Porsche and its tradition of flat engines: what makes these engines special?
When people think of Porsche, the first thing that often comes to mind is the silhouette of the 911 – and the dead engine. These engines are dear to the hearts of all Porsche enthusiasts. But what is so special about this particular design principle for an internal combustion engine?
The history of flat engine design dates back to 1896, when Carl Benz created what he called a “counter engine,” due to its two cylinders working in opposition to each other.
This first boxer engine was intended to have a displacement of more than 1.7 liters and to deliver 5 hp. Its underlying design principle – both then and today – is that the cylinders should lie flat, and slightly offset from each other, on opposite sides of the crankshaft. The Porsche family tree of flat engines dates back to the VW Beetle. Its 1.1-liter four-cylinder engine developing 26 kW (35 hp) was installed by Ferry Porsche in its 356-001.
Other engines followed, all air-cooled until the 911 Type 993. In the top-of-the-line 911 Carrera RS, the 3.8-liter air-cooled flat engine achieved 221 kW (300 hp) without a turbocharger. Two turbochargers increased performance to 331 kW (450 hp).
Principle of operation
The beauty of this air-cooled engine is that it is flat and light and especially low-cut designs are possible because the cylinders are flat, making it an ideal choice for sports cars – especially those which are low, like the Porsche 911 does. This lowers the center of gravity, allowing for a sportier and more dynamic driving style, and not just when cornering.
The perfect choice for a sports car
If the flat engine is installed at the rear as in Porsche vehicles, traction is improved as the weight of the engine rests on the drive axle. Until all-wheel-drive vehicles conquered the roads, Beetle and Porsche drivers agreed that a car with a rear-mounted engine was by far the best choice for winter conditions. The reverse is also true: when braking, the weight of a rear-mounted motor allows more braking force to be transferred to the rear wheels.
The flat engine – and in particular its six-cylinder variant – is particularly smooth, with no free moments or free forces. The crank mechanism is ideally balanced, allowing short-stroke sports engines to run at high speed without excessive strain.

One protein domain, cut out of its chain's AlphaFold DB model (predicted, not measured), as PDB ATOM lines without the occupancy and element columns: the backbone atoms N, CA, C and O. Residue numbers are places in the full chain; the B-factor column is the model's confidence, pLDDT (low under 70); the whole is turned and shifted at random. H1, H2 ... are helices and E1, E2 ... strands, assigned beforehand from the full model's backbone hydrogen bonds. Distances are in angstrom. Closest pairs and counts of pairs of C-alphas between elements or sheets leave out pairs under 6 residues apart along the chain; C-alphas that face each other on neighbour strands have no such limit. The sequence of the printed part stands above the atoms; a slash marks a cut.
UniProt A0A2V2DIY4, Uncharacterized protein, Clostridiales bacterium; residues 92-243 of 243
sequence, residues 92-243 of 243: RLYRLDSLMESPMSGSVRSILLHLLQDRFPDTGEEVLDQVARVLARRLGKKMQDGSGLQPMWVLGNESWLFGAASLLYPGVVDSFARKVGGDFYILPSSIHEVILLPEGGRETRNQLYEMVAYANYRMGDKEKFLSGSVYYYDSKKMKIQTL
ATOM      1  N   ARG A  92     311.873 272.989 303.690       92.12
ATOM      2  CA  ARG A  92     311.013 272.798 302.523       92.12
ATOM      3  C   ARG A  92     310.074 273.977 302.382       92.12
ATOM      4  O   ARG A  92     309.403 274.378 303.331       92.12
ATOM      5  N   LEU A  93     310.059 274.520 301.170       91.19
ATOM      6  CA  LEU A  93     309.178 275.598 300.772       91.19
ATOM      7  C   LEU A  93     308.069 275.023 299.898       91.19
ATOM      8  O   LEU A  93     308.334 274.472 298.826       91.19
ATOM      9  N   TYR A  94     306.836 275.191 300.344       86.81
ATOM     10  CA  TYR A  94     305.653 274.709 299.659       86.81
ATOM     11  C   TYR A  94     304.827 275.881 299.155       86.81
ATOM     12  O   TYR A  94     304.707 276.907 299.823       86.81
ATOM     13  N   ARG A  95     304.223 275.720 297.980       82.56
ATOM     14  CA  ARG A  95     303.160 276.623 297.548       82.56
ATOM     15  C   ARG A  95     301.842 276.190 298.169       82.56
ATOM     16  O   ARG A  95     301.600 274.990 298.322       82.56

One of the most characteristic features of Porsche six-cylinder flatbed engines is the decrease in fuel consumption as the engine power increases. The underlying concept of the flat engine involves a lightweight and cohesive construction, a low center of gravity, exceptional revving capability and high specific power through advantageous load cycles. All 911 engines must be both sporty and suitable for everyday use.
Typically, it takes more effort to build a flat engine than an in-line engine because more parts are needed. The flat engine needs two rows of cylinders with a valve train, plus cooling or injection. The flat engine is a particularly good candidate for air cooling because the individual cylinders are spaced apart from each other and therefore can benefit from a direct flow of cooling air.
The fact that 911 flat engines have been water-cooled since the 996 model series is mainly due to the four-valve technology. Four valves are a prerequisite for reducing fuel consumption and exhaust emissions while improving performance. But that’s just a point of interest for fans of water-cooled flat engines.
Read also : Porsche 911 Targa: A Detailed History of the Evergreen Sports Car
Today’s Porsche six-cylinder flatbed engine is a smooth-running machine that also reduces fuel consumption as engine power increases. After all, it makes sense that the engine that powers the 911 would be suitable for everyday use in addition to an exhilarating driving experience.